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Immediate vs. delayed insertion of intrauterine contraception after second trimester abortion: study.. Norman, Wendy V; Kaczorowski, Janusz; Soon, Judith A; Brant, Rollin; Bryan, Stirling; Trouton, Konia J; Dicus, Lyda Jun 14, 2011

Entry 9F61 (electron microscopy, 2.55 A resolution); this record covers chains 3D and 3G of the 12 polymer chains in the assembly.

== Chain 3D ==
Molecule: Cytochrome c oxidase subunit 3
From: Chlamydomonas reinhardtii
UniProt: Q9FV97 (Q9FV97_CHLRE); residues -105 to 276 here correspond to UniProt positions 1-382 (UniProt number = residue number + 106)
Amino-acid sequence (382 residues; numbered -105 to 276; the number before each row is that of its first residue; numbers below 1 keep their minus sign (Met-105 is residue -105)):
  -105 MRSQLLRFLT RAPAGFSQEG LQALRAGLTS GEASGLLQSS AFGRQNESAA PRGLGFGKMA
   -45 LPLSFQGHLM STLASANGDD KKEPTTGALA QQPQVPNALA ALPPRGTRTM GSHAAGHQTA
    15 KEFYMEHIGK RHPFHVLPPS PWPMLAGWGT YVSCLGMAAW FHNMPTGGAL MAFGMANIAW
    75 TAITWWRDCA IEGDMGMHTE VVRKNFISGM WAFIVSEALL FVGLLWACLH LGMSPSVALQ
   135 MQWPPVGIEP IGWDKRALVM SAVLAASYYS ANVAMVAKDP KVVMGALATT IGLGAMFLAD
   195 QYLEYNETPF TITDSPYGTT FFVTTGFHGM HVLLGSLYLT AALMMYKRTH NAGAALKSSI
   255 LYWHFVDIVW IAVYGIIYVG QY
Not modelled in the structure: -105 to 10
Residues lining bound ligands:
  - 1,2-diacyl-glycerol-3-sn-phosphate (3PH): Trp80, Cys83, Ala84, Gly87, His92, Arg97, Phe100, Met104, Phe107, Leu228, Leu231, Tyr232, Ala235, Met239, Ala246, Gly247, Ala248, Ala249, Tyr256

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TRIALSImmediate vs. delayed insertion of intrauterinecontraception after second trimester abortion:study protocol for a randomized controlled trialNorman et al.Norman et al. Trials 2011, 12:149 (14 June 2011)STUDY PROTOCOL Open AccessImmediate vs. delayed insertion of intrauterinecontraception after second trimester abortion:study protocol for a randomized controlled trialWendy V Norman1,2*, Janusz Kaczorowski1,2,4, Judith A Soon1,3,4, Rollin Brant1,5, Stirling Bryan1,4,6,Konia J Trouton1,2,7 and Lyda Dicus1,8AbstractBackground: We describe the rationale and protocol for a randomized controlled trial (RCT) to assess whetherintrauterine contraception placed immediately after a second trimester abortion will result in fewer pregnancies thancurrent recommended practice of intended placement at 4 weeks post-abortion. Decision analysis suggests thenovel strategy could substantially reduce subsequent unintended pregnancies and abortions. This paper highlightsconsiderations of design, implementation and evaluation of a trial expected to provide rigorous evidence forappropriate insertion timing and health economics of intrauterine contraception after second trimester abortion.Methods/Design: Consenting women choosing to use intrauterine contraception after abortion for a pregnancy of12 to 24 weeks will be randomized to insertion timing groups either immediately (experimental intervention) orfour weeks (recommended care) post abortion. Primary outcome measure is pregnancy rate at one year. Secondaryoutcomes include: cumulative pregnancy rates over five year follow-up period, comprehensive health economicanalyses comparing immediate and delayed insertion groups, and device retention rates, complication rates(infection, expulsion) and, contraceptive method satisfaction. Web-based Contraception Satisfaction Questionnaires,clinical records and British Columbia linked health databases will be used to assess primary and secondaryoutcomes. Enrolment at all clinics in the province performing second trimester abortions began in May 2010 and isexpected to complete in late 2011. Data on one year outcomes will be available for analysis in 2014.Discussion: The RCT design combined with access to clinical records at all provincial abortion clinics, and toinformation in provincial single-payer linked administrative health databases, birth registry and hospital records,offers a unique opportunity to evaluate such an approach by determining pregnancy rate at one through fiveyears among enrolled women. We highlight considerations of design, implementation and evaluation of a trialexpected to provide rigorous evidence for appropriate insertion timing and health economics of intrauterinecontraception after second trimester abortion.Trial registration: Current Controlled Trials ISRCTN19506752IntroductionAbortion is common in Canada with 96,815 reported in2005 [1]. Canadian women seeking abortion represent ahigh risk group for recurrent unintended pregnancy as 38%have had at least one previous abortion [2]. About 12% ofall abortions occur past the 12th week in pregnancy(second trimester)[3,4]. Women seeking abortion in thesecond trimester are disproportionately from marginalizedand vulnerable populations [3-6], and recurrent unintendedpregnancies may further exacerbate social and economicdisadvantages [7]. The most effective contraceptive is “for-gettable”[8], that is: a method requiring user attention nomore often than every 3 years. Intrauterine contraception(IUC) is efficacious, and thus highly effective contraception[9-12]. Robust evidence exists to favour immediate* Correspondence: wvnorman@interchange.ubc.ca1Contraception & Abortion Research Team, Women’s Health ResearchInstitute, Vancouver, British Columbia, V6H 1G3, CanadaFull list of author information is available at the end of the articleNorman et al. Trials 2011, 12:149 TRIALS© 2011 Norman et al; licensee BioMed Central Ltd. This is an Open Access article distributed under the terms of the Creative CommonsAttribution License (, which permits unrestricted use, distribution, and reproduction inany medium, provided the original work is properly cited.insertion of an IUC after first trimester abortion [13-19]and post-partum [20-23].To minimize expulsion and potential for perforation ofthe IUC device, current recommended care and productmonographs indicate delaying insertion after a secondtrimester abortion until substantial uterine involution(return to non-pregnant size): typically 4-6 weeks [24,25].This recommendation appears to be founded upon a the-oretical risk of greater rates for expulsion prior to uterineinvolution, as we were unable to find published evidenceto support this assertion. Although the rates for bothexpulsion and perforation are believed to be only margin-ally higher than for insertion at 4 weeks [26,27], as few as26% of women return by 6 weeks for a planned delayedinsertion [28].British Columbia (BC) administrative health databasestrack health care services provided within a single-payeruniversal health care system. These databases enable alinkage of study participant information to health systemdata on all births, abortions, miscarriages, any pregnancyrelated visits, hospital admissions and prescriptions dis-pensed following study enrollment. This method cansubstantially reduce attrition rate in a population knownto have low post abortion follow up adherence [27-31].The proposed randomized controlled trial (RCT) ofimmediate compared to a planned delayed device inser-tion following second trimester abortion is the first toexamine both the levonorgestrel and the copper deviceand the first to report on pregnancy rate at one year asthe primary outcome measure. The study will providegeneralizable results using an intention-to-treat frame-work for the hypothesis: Intrauterine contraceptionplaced immediately after a second trimester abortion willresult in fewer pregnancies than current recommendedcare of intended placement at 4 weeks post-abortion. Thehealth economic analysis of costs and cost-effectivenesswill facilitate determination of population health implica-tions to inform health systems and health care deliverydecisions.MethodsStudy designWomen having a second trimester abortion at any BCabortion clinic, and choosing an IUC for post-abortioncontraception will be eligible to participate in the study.Consenting participants choose either a copper or alevonorgestrel-releasing IUC and are then randomlyallocated to an insertion time immediately or four weeksafter their abortion. Contraception Satisfaction Ques-tionnaires (CSQ), clinical records and the linked provin-cial health administrative databases will be accessed todetermine all pregnancies occurring within one year ofenrollment, supplemented with a variety of secondaryoutcomes.Sample Size and Power Calculations350 women choosing a levonorgestrel-releasing IUC(LNG-IUC, “Mirena®”, Bayer Inc, Canada), and 366women choosing a “T” shaped copper IUC with 380mm2 surface area of copper including copper bands onthe “T” arms (CuT380-IUC, “Flexi-T380(+)®”, Prosan,The Netherlands) will be recruited and randomly allo-cated to each of two treatment arms: immediate inser-tion (experimental intervention) vs. planned delayedinsertion (recommended care), representing a totalenrollment of 716 women into this Phase IIIb RCT (SeeTable 1). This sample size will provide 90% power inthe levonorgestrel stratum to distinguish predicted oneyear pregnancy rates of 1.2% (immediate) versus 8.7%(delayed) and 80% power for corresponding detection of2.7% and 9.7% in the copper device users.Estimation of Probable Rates of PregnancyThe pregnancy rates used in our sample size calculationare justified as follows. The one year failure rate of theLNG-IUC device is known to be 0.1%[32] except in thecase of spontaneous expulsion that we conservativelyestimate occurs when immediately inserted after secondtrimester abortion with a probability of 0.05 (observedrate 0.03 by Drey [27] and Cremer [29]). Our estimatedpost-abortion pregnancy probability in the absence of anIUC is 0.24 [33]. Therefore the estimated pregnancy ratein the immediate insertion LNG-IUC group is expectedto be:A = .95× . 01 + .05× .24 = .013In the delayed group, we conservatively estimate 65%of women will return for insertion of the IUC (Stanekfound 26% return for planned delayed insertion [28],and Cremer 30%[29]), and we assume (conservatively)the high expulsion rate of the immediate insertiongroup. These assumptions imply a one-year pregnancyrate ofB = .65× A + .35× .24 = .092The one year failure rate for the CuT380-IUC is 1.7%[34]. Using the above formula this yields rates forimmediate and delayed insertion of .028 and .102respectively. Allowing for a loss to follow-up of up to5% provides conservative estimates of the observedTable 1 Enrollment AllocationImmediate Delayed TotalLNG-IUC 175 175 350CuT380-IUC 183 183 366Total 358 358 716Norman et al. Trials 2011, 12:149 2 of 8pregnancy rates of .012 and .0874 in the LNG-IUCcohort and .027 and .097 in the CuT380-IUC group.Inclusion CriteriaAll women at participating study sites who have com-pleted informed consent for an abortion over 12 andunder 24 weeks gestational age (as determined by ultra-sound), who are residents of BC enrolled in the univer-sal provincial medical services plan and have chosen touse an IUC for post-abortion contraception are eligibleto participate.Exclusion CriteriaWomen are not eligible if they intend to move from BCwithin the next year or if they intend to conceive withinone year. In addition, if they have a contraindication tothe use of the IUC they have chosen (see Table 2) orare currently enrolled in another clinical trial they willbe excluded. Post randomization exclusion factorsinclude perforation or excessive bleeding at the time oftheir abortion or uterine anomaly detected at the timeof the abortion procedure. These exclusions aredesigned to be only those which, in real life, would pre-clude a woman from being able to choose this methodof contraception. This study has no minimum age cri-teria for enrollment.Participating Study ClinicsAll five surgical abortion clinics offering second trime-ster abortion in the province of BC are collaborating inthis study. The geographic catchment areas for theclinics include both urban and rural areas, and servicethrough these clinics is provided in both hospital andfree-standing publicly-funded outpatient settings.Enrollment processAll women presenting to a participating clinic for anabortion of a pregnancy over 12 weeks and under 24completed weeks receive information on the researchstudy web page [35] at the time they book their appoint-ment, and a study information brochure upon check in.Women consenting to participate complete an initialCSQ. Participants receive their chosen IUC at no cost inaddition to a gift card and are randomly allocated usingTable 2 Inclusion and Exclusion CriteriaInclusion Criteria - This study will be offered to women at the study sites who meet all of the following criteria:Have completed informed consent for an abortion over 12 and under 24 weeks gestational age.Have chosen an IUC (either LNG-IUC or CuT380-IUC) for contraception post abortion.Are residents of British Columbia registered with the Medical Services Plan health care system.Exclusion CriteriaIntention to move from BC within the next yearIntention to conceive within the next yearUterine cavity anomalies causing distortion of the endometrial canal including fibroids of more than 5 cm, excluding repaired uterine septumCurrent untreated PID, Chlamydia, gonorrhea, cervicitis or lower genital tract infection (recent infection is not a contraindication to IUC insertion[35])Wilson’s Disease (if choosing a CuT380-IUC)Undiagnosed abnormal uterine bleedingKnown uterine or cervical malignancy or cervical dysplasiaKnown or suspected progestin-dependent neoplasia, including breast cancer (if choosing a LNG-IUC)Active liver disease or dysfunction (if choosing a LNG-IUC)Actual benign or malignant liver tumours (if choosing a LNG-IUC)Hypersensitivity to levonorgestrel or any of the other ingredients in the formulation or component of the container components of Mirena® (ifchoosing a LNG-IUC)Bacterial endocarditisEstablished immunodeficiency (HIV positivity is not an exclusion unless immunodeficient)Acute malignancies affecting blood or leukemiasRecent trophoblastic disease while hCG levels are elevatedCurrently enrolled in another investigational studyPost Randomization Exclusion CriteriaFailure to undergo an abortion (ie: participants who elect to continue their index pregnancy at any time subsequent to randomization)Uterine perforation at the time of abortionBleeding of more than 500 cc during abortionUterine cavity anomalies as outlined aboveNorman et al. Trials 2011, 12:149 3 of 8an internet-based randomization service [36], toimmediate or planned delayed insertion, with stratifica-tion for device, parity and clinic site. This trial has beenregistered at (ISRCTN19506752).A pilot phase study undertook to develop, pilot test andfocus group review the CSQ from an existing validatedquestionnaire [37], adapted for use in our populationand for this study, including translation into the threemost common non-English languages in our population(Cantonese, Mandarin and Punjabi). A user-friendlyinternet based format for each of the four languages andsampling times (intake, three, six and 12 month andannually to five years) was implemented.Immediate insertion group protocolWomen randomized to immediate insertion have theirchosen IUC inserted by their surgeon immediately follow-ing the abortion prior to leaving the procedure or operat-ing room. As per standard clinic protocols all women inboth groups have polymerase chain reaction (PCR) testingfor chlamydia and gonorrhoea prior to their abortion, andreceive two grams metronidazole single observed dose asprophylaxis against postoperative infection [38]. Womendeemed to be at higher risk of a sexually transmitted infec-tion (as per criteria used by all BC clinics [38]), and thosewith positive PCR results, receive one gram of azithromy-cin as well. An ultrasound image of the IUC in situ isrecorded. If an ultrasound machine is not immediatelyavailable in the operating room, arrangements are madefor an ultrasound to be performed to confirm proper IUCposition.Delayed insertion group protocolWomen randomized to planned delayed insertion aremanaged as closely as possible to standard practice. Parti-cipants are asked to make an appointment for follow-upand IUC insertion at 4 +/-1 weeks after the date of theirabortion. All women are offered one month of an alter-nate contraceptive. An opportunity to return for follow-up and IUC insertion at any study clinic is available to allwomen, as per recommended post abortion delayed IUCinsertion practice. Participants who have travelled over100 km from a study clinic are asked to make arrange-ments for insertion in their home community. Studyparticipants experience conditions as close to standardnon-study delayed insertion conditions as possible. Thesewomen receive a “SmartPayment”® card [39] and a pre-scription for the IUC. This permits participants to receivethe IUC cost-free (as is the case for those able to returnto the study clinic for insertion) and for the patient’spharmacy of choice to be reimbursed for the IUC. Theparticipant is also given a requisition for a post-insertionultrasound. The BC Medical Services Plan provides pay-ment for the IUC insertion and the post-insertionultrasound. This procedure is designed to as closely aspossible emulate the real-life conditions each participantwould experience were she not in a research study. Thisprocess eliminates possible bias in IUC insertion rate,and thus pregnancy rate, were she to take home a freestudy IUC or we to courier it to her designated healthcare provider.Outcome determinationCSQ are offered by mail, email or as a web-based ques-tionnaire at 3, 6 and 12 months and annually to five yearsfollowing enrollment. The CSQ collect data on expulsionof IUC, effectiveness and satisfaction with contraceptivemethod and insertion timing assigned, any removal ofthe IUC, any change to contraceptive method or inten-tion to conceive, any interval pregnancies and their out-comes, and any adverse events. In addition participantsare asked to arrange to return to any of the study sites orsee their primary health care provider for a follow-upclinical examination at 3, 6 and 12 months following theabortion. Information from clinical visits and CSQ willbe used in conjunction with BC administrative healthdatabase information to determine outcomes.Ethical AspectsThis study has received institutional review boardapproval from the following research ethics boards: theUniversity of British Columbia-Children’s and Women’sResearch Ethics Board (H10-00306), the Interior HealthAuthority Research Ethics Board (2010-028) and theVancouver Island Health Authority Clinical ResearchEthics Board (C2010-47). A Data and Safety MonitoringBoard has been established consisting of an Obstetrician-Gynaecologist, a biostatistician, an expert in Populationand Public Health and database linkage research, and aneconomist specializing in population health pharmaceuti-cal economics, all from Canadian universities outside ofBC, and each being independent of all members of theresearch team. Funding for this study is primarilythrough grants from the Canadian Institutes for HealthResearch, with pilot funding and administrative supportfrom the Women’s Health Research Institute, and theUniversity of British Columbia. Donation of 385 freeMirena devices was provided by Bayer Inc. as their solecontribution to the research study.AnalysisPrimary outcome will be examined in an intention-to-treat framework as pregnancy rate at one year amongwomen randomized to immediate insertion compared towomen randomized to a planned insertion at 4 weeks("delayed insertion”) for each of the two IUC devices.For example, if women in the delayed group present forinsertion after the specified 4+/-1 week insertionNorman et al. Trials 2011, 12:149 4 of 8window, or even at the time of a subsequent abortion ordelivery, we will insert the device at the women’srequest and her assignment for the primary analysis willnot change. Similarly if for any reason a womanassigned to the immediate insertion group is unable tohave her insertion immediately (for example, should shehave an unattended expulsion/delivery of her pregnancyprior to the planned surgical abortion) then insertionwill be offered at the time the woman and her physicianwould normally undertake to do so, and whether or nother insertion ever occurs, her assignment for the pur-pose of analysis will not change. Thus our primary out-come of pregnancy rate at one year reflects real lifeconditions.Secondary outcomes include: costs and cost effective-ness, cumulative annual pregnancy rate, device insertionrate, loss to follow-up; continuation of method; adverseevents (such as infection or perforation); expulsion; out-comes among those participants who were chlamydiapositive at the time of insertion; satisfaction with IUCchosen and with insertion timing assigned. These out-comes will be assessed initially at one year, then annuallythrough the five year device effectiveness period.Operational definition for outcomeAlthough our outcome of one year pregnancy rate is con-ceptually simple, exact determination of conception datesis clearly infeasible. Consequently our actual outcomedefinition provides a pragmatic approximation based onthe varying exactitude of imputations based on provincialMedical Service Plan billings related to abortions, miscar-riages, still births and live births. Subsequent abortionsperformed within our study clinics for enrolled partici-pants will be noted along with specific clinical informa-tion on pregnancy duration. For abortions performedelsewhere such as those for BC university students study-ing out of province, or those performed by individualphysicians at rural or remote hospitals within BC, exactgestation may not be available. In the BC health adminis-trative databases abortions are billed as under 7 weeksfor medical abortions, and as under 14 weeks, 14 weeksto under 18 weeks, and 18 weeks and over for surgicalabortions. Miscarriages by definition occur anytimeunder 20 weeks or are classed as still birth when over 20weeks of gestation. Thus for subsequent pregnancieswhere the specific gestation is unknown, we will considera pregnancy to have occurred in the first year accordingto the following conservative adjustments to one year fol-low-up dates. (see Table 3.)Analysis methodsWe will compare one year pregnancy rates using a chi-squared test declaring significance if p < .05 and provide95% confidence intervals for the difference in pregnancyrates using the large sample normal approximation fordifferences in proportions. This simple approach is validso long as no systematic difference in follow-up occursbetween groups. As a check, we will also conduct analysisto account for partial follow-up. Since our outcome defi-nition is essentially composite and the relevant risk peri-ods differ by components, Kaplan-Meier estimates foreach component event will be determined and compositeestimates will be obtained by summing the estimatedcumulative event rates (calculated as 1 - the survivalfunction) at the time-points indicated in our operationaldefinitions. Confidence intervals around the difference inthese estimates will be calculated using the bootstrap.Rates for all secondary outcomes will be calculated forevents occurring within one year following abortion, andannually for five years, using the follow-up question-naires, direct access to clinical follow up visit records,and billing and procedure coding data from the admin-istrative health system databases. Multivariate logisticregression will be used to examine demographic, socioe-conomic, and obstetrical factors in relationship to pri-mary and secondary objectives.Survey AnalysisThe quantitative data from the CSQ will be analyzed usingdescriptive statistics. The CSQ contain several scales pro-viding composite scores that can be used to indicate differ-ences in the secondary outcomes. Open ended questionswill be analyzed through content analysis focusing on keytopics.Health Economic AnalysisEconomic analysis seeks to provide comparative informa-tion on the costs and benefits of alternative clinical strate-gies. In this study the strategy of interest is the immediateIUC insertion after second trimester abortion versus thedelayed insertion. The economic analysis will provide esti-mates of the improvements in benefits associated withsuch a potential health policy change, and the associatedcosts.Given the nature of the clinical condition, it would beinappropriate for benefits to be measured using quality-adjusted life years (QALYs). Therefore a cost-effective-ness analysis will be conducted whereby the measure ofeffect is simply the number of unintended pregnanciesprevented. The primary focus for the economic analysiswill therefore be estimating resource use and costs, withthe main measure of benefit not valued explicitly withinthe analysis but a presumption that avoiding unintendedpregnancies is inherently a positive outcome.A broad perspective will be adopted to include costsincurred within the health care sector (such as contra-ception, abortion, medications etc.), those incurred byother sectors (e.g. social services for fostering andNorman et al. Trials 2011, 12:149 5 of 8adoption) and those incurred by women and theirfamilies. In line with the main trial, the time span forcollection of resource and cost data will be one year inthe first instance and then data collection will beextended to five years. The process of collectingresource use data will be undertaken separately fromdata collection on unit costs. Data on use of resourcesin the health and welfare sectors will be gathered fromthe linked health and administrative databases of thegovernment of British Columbia and managed by Popu-lation Data BC. Similarly, data on use of resources inother sectors is also available from routine sources, withlinking of data to be performed for this work. Unit costswill be obtained and attached to resource items in orderthat a cost can be calculated for each trial participant.Unit costs will be obtained from published sources andcentres participating in the trial.A within-trial economic analysis will be carried out,adopting an incremental approach in that data collectionwill concentrate on resource use and outcome differencesbetween trial arms. As the majority of cost data areskewed, and the mean cost of each procedure is ofimportance, non-parametric bootstrapping will be usedto estimate confidence intervals around the mean costsand benefits. To reflect the differential timing of costsbeing incurred and benefits being experienced, discount-ing will be applied according to standard guidelines.The results will be presented as incremental cost-effectiveness ratios (ICERs) and cost-effectivenessacceptability curves (CEACs). The robustness of theresults will be explored using sensitivity analysis, toinvestigate uncertainties in the data, the analysis meth-ods and the generalizability of the results to othersettings.DiscussionAnticipated LimitationsChanges in intention-to-conceiveDue to our exclusion criteria, we recruit only womenwho do not intend to conceive within the first year afterenrollment. Nevertheless, in this study population withan anticipated mean age of 24, we fully anticipate someindividuals will change their intent to conceive over thefirst and subsequent study years. We will account forthis in two ways. First we ask at each CSQ (three, sixand 12 months and annually to 5 years) about the intentto conceive, and second, we assume randomization willdistribute those who have intended pregnancies withinthe study period evenly to both arms of the study.ExpulsionsMost women are aware of an IUC expulsion [40], andshould it occur, will make arrangements for alternatecontraception. This alternate contraception may be areplacement device or a change of contraceptive method.Each participant will be provided with a toll free numberenabling them to contact the Principal Investigator(WVN) at any time. In addition, the study team willmonitor follow up visits, CSQ, Medical Services Plan bill-ings and prescription records of alternate contraceptionprescribed or an IUC inserted. In this manner, we believewe will be able to estimate device expulsion rate with afair degree of accuracy. In order to most accuratelyreflect usual contraceptive conditions in the event of anexpulsion, we are not providing a free replacementdevice. We have stratified at randomization for parity, asthis may be a factor in expulsion.SummaryThis paper highlights considerations of design, imple-mentation and evaluation of a randomized controlledtrial expected to provide rigorous evidence for appropri-ate insertion timing and health economic considerationsfor the two most common forms of intrauterine contra-ception after second trimester abortion.AbbreviationsBC: British Columbia, a province in Canada; CEACs: Cost-EffectivenessAcceptability Curves; CSQ: Contraception Satisfaction Questionnaires;CuT380-IUC: Copper Intrauterine Contraception ("Flexi-T380(+)®®” Prosan, TheNetherlands); ICERs: Incremental Cost-Effectiveness Ratios; IUC: IntrauterineContraception; LNG-IUC: Levonorgestrel-releasing IUC ("Mirena®®”, Bayer Inc,Canada); PCR: Polymerase Chain Reaction; QALYs: Quality-Adjusted Life Years;RCT Randomized Controlled TrialTable 3 Operational definition of a pregnancy as derived from administrative billing dataBilling Type Nominal weeks of gestation Cut-off for operational definitionAbortion (medical) < 7 weeks* 1 year + 4 weeksAbortion (surgical) < 14 weeks 1 year + 6 weeksAbortion (surgical) 14-18 weeks 1 year + 13 weeksAbortion (surgical) ≥ 18 weeks 1 year + 17 weeksMiscarriage < 20 weeks 1 year + 11 weeksStill birth ≥ 20 weeks 1 year + 25 weeksLive birth Birth date - GA 1 year + XX**In Canada, mifepristone is not available. Medication-induced abortions using methotrexate and misoprostol are offered in British Columbia up to a maximum of49 days (7 weeks) from last menstrual period.** Where XX = median conceptual age for live births in BC.Norman et al. Trials 2011, 12:149 6 of 8Acknowledgements and FundingThis study is funded through an Operating Grant and a Primary Health CareBridge Funding Grant, both from the Canadian Institutes of Health Research.The levonorgestrel releasing IUC used in this study were donated by BayerInc., Canada as their sole contribution to the study. Neither organization wasinvolved in any manner with the study design, or with the collection,analysis, and interpretation of data; or in the writing of the manuscript; or inthe decision to submit the manuscript for publication.Author details1Contraception & Abortion Research Team, Women’s Health ResearchInstitute, Vancouver, British Columbia, V6H 1G3, Canada. 2Department ofFamily Practice, University of British Columbia, Vancouver, British Columbia,V6T 1Z3, Canada. 3Faculty of Pharmaceutical Sciences, University of BritishColumbia, Vancouver, British Columbia, V6T 1Z3, Canada. 4School ofPopulation and Public Health, University of British Columbia, Vancouver,British Columbia, V6T 1Z3, Canada. 5Department of Statistics, University ofBritish Columbia, Vancouver, British Columbia, V6H 3V4, Canada. 6The Centrefor Clinical Epidemiology & Evaluation, Vancouver Coastal Health ResearchInstitute, Vancouver, British Columbia, V5Z 1M9, Canada. 7Vancouver IslandWomen’s Clinic, Victoria, British Columbia, V9B 1T2, Canada. 8CARE Program,British Columbia Women’s Hospital and Health Centre, Vancouver, BritishColumbia, V6H 3N1, Canada.Authors’ contributionsWN, JK, JS, RB, SB, LD made substantial contributions to conception anddesign of this study. WN, KT, LD contributed to acquisition of data. Allauthors contributed to analysis and interpretation of data; WN, JK, JS, RB, SBdrafted the protocol and protocol manuscript; and all authors contributed torevising it critically for important intellectual content and have read andapproved the final manuscript.Authors’ informationThe authors work within the Contraception & Abortion Research Team ofthe University of British Columbia. This team is supported by the Women’sHealth Research Institute of the Provincial Health Services Authority of BritishColumbia, Canada. WVN is supported by the Clinician Scholar’s Programwithin the UBC Faculty of Medicine.Competing interestsThe authors declare that they have no competing interests.Received: 28 February 2011 Accepted: 14 June 2011Published: 14 June 2011References1. Statistics Canada: Induced Abortions 2005. The Daily 2008 [].2. Ranger R: Age-Specific Rates of First Abortions, Canada, 2005. 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Neuteboom K, de Kroon CD, dersjant-Roorda M, Jansen FW: Follow-upvisits after IUD insertion: Sense or nonsense? A technology assessmentstudy to analyze effectiveness of follow-up visits after IUD insertion.Contraception 2003, 68(2):101-4.doi:10.1186/1745-6215-12-149Cite this article as: Norman et al.: Immediate vs. delayed insertion ofintrauterine contraception after second trimester abortion: studyprotocol for a randomized controlled trial. Trials 2011 12:149.Submit your next manuscript to BioMed Centraland take full advantage of: • Convenient online submission• Thorough peer review• No space constraints or color figure charges• Immediate publication on acceptance• Inclusion in PubMed, CAS, Scopus and Google Scholar• Research which is freely available for redistributionSubmit your manuscript at et al. Trials 2011, 12:149 8 of 8